Sprinting quartet go under the 40 second barrier, target to break National Record after winning Singapore's first SEA Games relay medal in seven years
The new generation of Singapore Athletics men's 4x100m relay team comprising Marc Brian Louis, Joshua Chua, Ian Koe and Mark Lee. PHOTO: SPORTPLUS.SG
Hanoi, Vietnam, 17 May 2022 - Clocking a time of 39.44 seconds, a youthful Singapore athletics men's 4x100m relay team comprising Marc Brian Louis, Joshua Chua, Mark Lee and Ian Koe clinched bronze at the 31st SEA Games athletics event at the My Dinh National Stadium on Monday evening (16 May).
It was the first time since 2015 that Singapore has medaled in the men's 4x100m relay event, with predecessors Calvin Kang, Gary Yeo, Muhammad Amirudin Jamal and Lee Cheng Wei famously clinching silver at the 28th SEA Games with a time of 39.32 seconds to set a new national record.
The feat is all the more impressive with the current squad averaging just 20.5 years-old.
Singapore's 4x100m team photo with the full team including coach and team manager. PHOTO: SPORTPLUS.SG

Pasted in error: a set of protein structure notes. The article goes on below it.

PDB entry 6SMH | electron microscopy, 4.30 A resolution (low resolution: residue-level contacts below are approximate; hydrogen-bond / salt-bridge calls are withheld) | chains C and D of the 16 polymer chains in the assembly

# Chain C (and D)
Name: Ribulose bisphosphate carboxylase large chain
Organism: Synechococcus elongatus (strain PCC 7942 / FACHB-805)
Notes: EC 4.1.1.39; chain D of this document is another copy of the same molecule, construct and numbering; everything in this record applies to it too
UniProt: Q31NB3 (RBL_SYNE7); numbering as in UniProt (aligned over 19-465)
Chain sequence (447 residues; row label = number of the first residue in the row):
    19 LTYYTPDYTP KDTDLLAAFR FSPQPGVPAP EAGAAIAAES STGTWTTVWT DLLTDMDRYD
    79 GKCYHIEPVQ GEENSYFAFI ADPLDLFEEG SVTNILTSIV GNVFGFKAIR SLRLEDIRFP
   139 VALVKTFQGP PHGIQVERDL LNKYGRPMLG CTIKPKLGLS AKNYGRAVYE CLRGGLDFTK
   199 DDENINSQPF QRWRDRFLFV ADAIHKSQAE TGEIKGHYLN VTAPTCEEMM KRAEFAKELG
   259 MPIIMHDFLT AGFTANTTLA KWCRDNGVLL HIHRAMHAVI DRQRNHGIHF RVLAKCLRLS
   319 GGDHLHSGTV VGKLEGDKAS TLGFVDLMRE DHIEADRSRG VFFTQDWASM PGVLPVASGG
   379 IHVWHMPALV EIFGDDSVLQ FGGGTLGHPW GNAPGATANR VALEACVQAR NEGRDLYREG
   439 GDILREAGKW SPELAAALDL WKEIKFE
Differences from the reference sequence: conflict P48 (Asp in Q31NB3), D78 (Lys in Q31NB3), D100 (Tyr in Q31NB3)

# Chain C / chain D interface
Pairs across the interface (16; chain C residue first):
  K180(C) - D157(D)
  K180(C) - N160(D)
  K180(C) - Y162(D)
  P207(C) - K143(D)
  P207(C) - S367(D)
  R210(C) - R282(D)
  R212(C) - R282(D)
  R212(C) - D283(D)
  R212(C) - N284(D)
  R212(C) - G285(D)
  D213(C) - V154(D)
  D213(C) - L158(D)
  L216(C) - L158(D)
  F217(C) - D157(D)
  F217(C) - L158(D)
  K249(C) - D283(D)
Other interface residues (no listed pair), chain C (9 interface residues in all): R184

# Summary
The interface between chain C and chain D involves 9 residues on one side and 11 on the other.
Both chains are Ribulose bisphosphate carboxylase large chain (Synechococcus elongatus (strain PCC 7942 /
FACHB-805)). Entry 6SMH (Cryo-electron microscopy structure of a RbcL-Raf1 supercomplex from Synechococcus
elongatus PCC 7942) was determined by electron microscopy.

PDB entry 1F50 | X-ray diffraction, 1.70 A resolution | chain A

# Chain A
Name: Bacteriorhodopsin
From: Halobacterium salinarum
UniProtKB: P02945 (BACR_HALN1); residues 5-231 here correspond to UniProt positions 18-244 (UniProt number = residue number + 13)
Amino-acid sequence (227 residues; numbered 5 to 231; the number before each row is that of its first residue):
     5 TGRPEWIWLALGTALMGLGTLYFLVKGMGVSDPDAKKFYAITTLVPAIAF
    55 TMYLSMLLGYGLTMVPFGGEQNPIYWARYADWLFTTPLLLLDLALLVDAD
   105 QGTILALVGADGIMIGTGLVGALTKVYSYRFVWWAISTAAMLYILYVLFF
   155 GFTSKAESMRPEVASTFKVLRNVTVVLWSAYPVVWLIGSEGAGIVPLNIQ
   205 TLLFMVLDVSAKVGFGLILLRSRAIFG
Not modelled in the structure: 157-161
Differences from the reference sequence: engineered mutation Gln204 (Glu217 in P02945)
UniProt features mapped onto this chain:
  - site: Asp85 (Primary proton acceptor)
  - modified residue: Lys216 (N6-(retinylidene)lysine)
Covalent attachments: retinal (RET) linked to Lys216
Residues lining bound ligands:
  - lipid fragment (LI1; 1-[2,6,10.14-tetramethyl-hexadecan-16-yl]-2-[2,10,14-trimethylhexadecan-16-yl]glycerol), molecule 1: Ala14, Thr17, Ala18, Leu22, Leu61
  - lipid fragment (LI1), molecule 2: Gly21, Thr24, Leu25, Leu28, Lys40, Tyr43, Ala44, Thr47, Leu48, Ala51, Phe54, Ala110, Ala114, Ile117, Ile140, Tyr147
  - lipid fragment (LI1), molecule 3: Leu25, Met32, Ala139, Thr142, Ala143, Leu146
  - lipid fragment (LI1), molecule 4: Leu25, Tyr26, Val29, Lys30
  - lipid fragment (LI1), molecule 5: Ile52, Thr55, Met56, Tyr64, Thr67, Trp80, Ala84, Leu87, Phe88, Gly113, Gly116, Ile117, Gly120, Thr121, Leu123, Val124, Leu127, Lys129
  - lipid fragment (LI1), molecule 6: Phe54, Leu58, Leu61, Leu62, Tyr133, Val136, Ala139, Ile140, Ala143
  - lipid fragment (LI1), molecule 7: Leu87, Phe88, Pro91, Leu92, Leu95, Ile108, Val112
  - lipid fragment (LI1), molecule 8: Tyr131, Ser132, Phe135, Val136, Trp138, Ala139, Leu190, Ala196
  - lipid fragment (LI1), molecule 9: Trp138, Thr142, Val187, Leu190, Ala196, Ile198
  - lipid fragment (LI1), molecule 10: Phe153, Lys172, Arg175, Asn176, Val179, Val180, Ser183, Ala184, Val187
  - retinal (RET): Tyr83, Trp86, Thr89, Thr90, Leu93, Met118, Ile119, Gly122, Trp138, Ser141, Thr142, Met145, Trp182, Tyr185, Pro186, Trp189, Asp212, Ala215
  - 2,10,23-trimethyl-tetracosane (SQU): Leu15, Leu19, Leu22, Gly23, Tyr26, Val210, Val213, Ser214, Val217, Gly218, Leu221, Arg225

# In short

Following their bronze medal win, the team was in celebratory mood but also a little disappointed they did not break the national record, a target they had hoped to achieve at this SEA Games.
"Winning a medal was always the aim," said Mark Lee, 18, when asked if winning a bronze was expected by the team.
"In fact we knew that if we had the perfect run, we would break the national record but it didn't happen today."
His teammate Ian Koe, 23, agreed and felt there was still plenty of room for improvement: "I feel that today's exchanges went well."
Singapore men's 4x100m relay team in celebratory mood after achieving a first medal in the event since 2015. PHOTO: SPORTPLUS.SG
"We can always still stretch it a little bit but what we have to work on now is to improve on our individual bests. That is where we lose out to other countries."
Having trained together for less than a year since July 2021, Koe believes there are better things yet to come for the team although the race would have done plenty of good for the confidence of each of the athletes heading into their individual events.
Coming into the SEA Games, the team had competed in the Australian Track and Field Championships and clocked 40.07 seconds, a result which injected some self-belief into the team.
"That race gave us some confidence because it really showed that with a bit more fine tuning we can actually get to sub 40, something which has eluded us over the past year," said the 23 year-old Koe.
When asked how they would describe their current feelings, Lee said it was a mixture of joy and relief.
"This is such a stressful event, and we have worked really hard for this. We are so so happy."